More often than not, a trademark search is going to reveal some prior registrations or pending applications for trademarks with shared elements that could potentially prevent the registration of your proposed mark. In fact, when you are searching, you should be searching broad enough to capture arguably problematic marks because at this stage in the branding process you want to be over inclusive.
Whether a problem exists with your proposed mark is easy when the search reveals an identical or similar mark that is registered for identical or related goods or services. It is more difficult to assess a potential problem when the trademark search results include trademarks with shared elements and those trademarks are being used in connection with goods or services that are in the same general category as your goods or services, but are not identical or arguably related. Here are five questions to ask yourself when evaluating trademarks with shared elements:
- How many marks share the exact same element? The more marks sharing the same element suggests that your proposed mark is also capable of co-existing if the other element of your mark is different from the other marks in the search results.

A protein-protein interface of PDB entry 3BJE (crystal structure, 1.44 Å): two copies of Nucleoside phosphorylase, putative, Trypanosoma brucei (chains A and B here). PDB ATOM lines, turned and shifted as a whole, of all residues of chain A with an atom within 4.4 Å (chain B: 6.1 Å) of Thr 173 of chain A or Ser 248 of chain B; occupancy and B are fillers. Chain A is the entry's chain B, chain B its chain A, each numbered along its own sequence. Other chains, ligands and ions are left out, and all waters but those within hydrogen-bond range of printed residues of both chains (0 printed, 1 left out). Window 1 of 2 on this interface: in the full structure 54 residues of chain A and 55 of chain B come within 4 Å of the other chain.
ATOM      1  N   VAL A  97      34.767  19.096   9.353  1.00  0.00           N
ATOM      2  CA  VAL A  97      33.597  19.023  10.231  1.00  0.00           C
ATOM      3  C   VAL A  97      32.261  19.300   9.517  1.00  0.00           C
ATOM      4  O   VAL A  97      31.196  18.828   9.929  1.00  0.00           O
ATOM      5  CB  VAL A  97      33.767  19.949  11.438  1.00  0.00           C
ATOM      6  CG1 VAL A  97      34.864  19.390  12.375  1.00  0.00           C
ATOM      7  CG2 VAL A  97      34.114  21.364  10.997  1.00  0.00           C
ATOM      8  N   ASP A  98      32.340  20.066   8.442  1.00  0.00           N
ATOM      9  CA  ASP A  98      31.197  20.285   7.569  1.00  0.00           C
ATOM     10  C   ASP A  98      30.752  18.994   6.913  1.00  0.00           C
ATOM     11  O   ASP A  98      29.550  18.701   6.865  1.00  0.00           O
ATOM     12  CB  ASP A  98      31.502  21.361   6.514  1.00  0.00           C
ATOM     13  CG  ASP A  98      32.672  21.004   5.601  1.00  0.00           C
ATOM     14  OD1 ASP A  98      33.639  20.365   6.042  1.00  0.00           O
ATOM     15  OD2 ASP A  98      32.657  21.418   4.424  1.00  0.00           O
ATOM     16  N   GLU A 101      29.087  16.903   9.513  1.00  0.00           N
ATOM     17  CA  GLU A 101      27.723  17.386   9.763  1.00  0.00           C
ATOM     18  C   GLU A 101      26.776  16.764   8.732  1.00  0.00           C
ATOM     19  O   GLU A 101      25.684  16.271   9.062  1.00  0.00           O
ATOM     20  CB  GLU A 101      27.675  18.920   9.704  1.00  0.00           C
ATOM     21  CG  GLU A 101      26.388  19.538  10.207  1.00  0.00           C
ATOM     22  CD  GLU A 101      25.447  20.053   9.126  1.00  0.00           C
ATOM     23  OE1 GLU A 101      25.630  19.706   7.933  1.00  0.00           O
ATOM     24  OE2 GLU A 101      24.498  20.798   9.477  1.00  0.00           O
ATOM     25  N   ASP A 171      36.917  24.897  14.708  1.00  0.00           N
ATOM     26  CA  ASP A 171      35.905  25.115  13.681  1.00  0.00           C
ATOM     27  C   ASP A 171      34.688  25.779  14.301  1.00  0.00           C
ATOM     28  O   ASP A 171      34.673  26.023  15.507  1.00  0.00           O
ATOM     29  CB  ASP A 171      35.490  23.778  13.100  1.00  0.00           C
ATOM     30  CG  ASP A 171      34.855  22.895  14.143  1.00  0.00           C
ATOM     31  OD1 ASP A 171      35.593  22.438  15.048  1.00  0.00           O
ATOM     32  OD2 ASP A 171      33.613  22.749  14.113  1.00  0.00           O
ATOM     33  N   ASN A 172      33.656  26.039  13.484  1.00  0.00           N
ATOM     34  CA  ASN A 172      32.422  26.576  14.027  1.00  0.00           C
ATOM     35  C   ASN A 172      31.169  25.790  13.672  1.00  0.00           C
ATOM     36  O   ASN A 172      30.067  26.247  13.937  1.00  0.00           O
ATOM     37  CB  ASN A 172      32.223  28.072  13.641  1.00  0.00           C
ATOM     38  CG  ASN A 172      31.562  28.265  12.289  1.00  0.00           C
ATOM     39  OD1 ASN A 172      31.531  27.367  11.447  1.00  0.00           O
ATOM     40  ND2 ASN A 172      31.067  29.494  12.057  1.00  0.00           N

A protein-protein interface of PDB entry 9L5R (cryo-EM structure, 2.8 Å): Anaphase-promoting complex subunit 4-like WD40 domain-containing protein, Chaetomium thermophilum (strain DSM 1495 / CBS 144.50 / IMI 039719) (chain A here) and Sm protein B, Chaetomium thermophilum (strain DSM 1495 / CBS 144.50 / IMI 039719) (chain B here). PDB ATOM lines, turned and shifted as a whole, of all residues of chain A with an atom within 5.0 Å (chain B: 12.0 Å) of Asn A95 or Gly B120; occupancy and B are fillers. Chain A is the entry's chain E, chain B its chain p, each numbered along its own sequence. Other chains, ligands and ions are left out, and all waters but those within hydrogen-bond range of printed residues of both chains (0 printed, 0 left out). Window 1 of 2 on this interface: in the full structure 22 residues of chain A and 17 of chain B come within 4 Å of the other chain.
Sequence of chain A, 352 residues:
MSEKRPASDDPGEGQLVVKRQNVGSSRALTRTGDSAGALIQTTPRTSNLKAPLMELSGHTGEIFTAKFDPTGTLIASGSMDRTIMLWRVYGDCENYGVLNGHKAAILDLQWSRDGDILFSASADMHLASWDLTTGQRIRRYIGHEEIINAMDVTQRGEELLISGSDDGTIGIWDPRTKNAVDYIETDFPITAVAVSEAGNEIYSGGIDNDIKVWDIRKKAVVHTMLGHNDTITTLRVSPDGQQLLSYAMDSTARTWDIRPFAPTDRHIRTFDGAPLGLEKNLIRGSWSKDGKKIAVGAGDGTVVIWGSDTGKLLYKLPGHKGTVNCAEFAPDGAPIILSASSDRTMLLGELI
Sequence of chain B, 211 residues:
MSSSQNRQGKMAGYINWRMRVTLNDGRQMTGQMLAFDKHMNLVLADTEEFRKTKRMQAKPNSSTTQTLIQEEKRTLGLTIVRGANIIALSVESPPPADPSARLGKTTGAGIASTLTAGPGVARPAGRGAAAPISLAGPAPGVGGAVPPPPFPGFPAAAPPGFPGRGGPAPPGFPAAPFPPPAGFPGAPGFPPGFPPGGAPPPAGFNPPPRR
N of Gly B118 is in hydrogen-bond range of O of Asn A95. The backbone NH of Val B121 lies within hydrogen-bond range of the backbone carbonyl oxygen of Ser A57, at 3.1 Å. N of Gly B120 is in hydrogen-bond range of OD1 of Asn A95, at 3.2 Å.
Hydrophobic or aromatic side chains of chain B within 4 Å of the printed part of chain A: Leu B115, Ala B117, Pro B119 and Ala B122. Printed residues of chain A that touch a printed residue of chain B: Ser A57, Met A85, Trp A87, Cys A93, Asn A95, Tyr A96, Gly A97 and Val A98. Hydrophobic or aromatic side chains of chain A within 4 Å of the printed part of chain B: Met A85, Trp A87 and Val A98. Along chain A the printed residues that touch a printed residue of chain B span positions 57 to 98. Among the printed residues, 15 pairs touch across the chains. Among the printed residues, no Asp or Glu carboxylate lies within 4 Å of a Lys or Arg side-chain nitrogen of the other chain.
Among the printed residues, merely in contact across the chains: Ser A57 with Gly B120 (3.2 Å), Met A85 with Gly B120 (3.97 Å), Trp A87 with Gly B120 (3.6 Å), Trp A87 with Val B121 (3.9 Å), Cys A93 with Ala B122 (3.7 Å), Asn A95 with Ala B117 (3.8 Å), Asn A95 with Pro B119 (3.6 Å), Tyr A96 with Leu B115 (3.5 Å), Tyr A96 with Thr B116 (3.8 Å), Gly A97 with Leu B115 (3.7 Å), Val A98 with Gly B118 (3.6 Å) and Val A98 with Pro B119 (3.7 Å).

- Although in the same general category, is the nature or function of your goods or services different from the nature or function of the goods or services of the marks in the search results? There are inherent limitations in how goods or services are sold given the nature of good. For example, a lot of goods qualify as medical devices, but some are expensive and sold by direct sales to hospital administrators while the others are sold over the counter at CVS.
- Does your proposed mark have noticeable differences from the marks identified in the search results? A mark or element thereof may be diluted, but that does not mean it is incapable of preventing the registration of another mark. There are degrees to dilution or trademark strength in trademark law. Don’t be fooled into thinking that changing your mark by a single letter will be sufficient to avoid a dispute with the owner of a prior trademark.
- Is your risk tolerance high, medium, low or somewhere in between? If you are the trademark owner, you know what risk you are willing to take. If you are a branding company and presenting a list to a client, you may not know how risk tolerant your client is. Although, if this is not a question in your client intake form, then it should be. Nevertheless, search results on the periphery provide opportunities for reasonable argument about there not being a likelihood of confusion. The question for the client becomes whether they want to spend the money to litigate that question given the uncertainty involved in the legal process.
Trademark search results are signals that as searchers we need to pay attention too. Sometimes those signals are easy to interpret, but other times those signals require some more thought and investigation.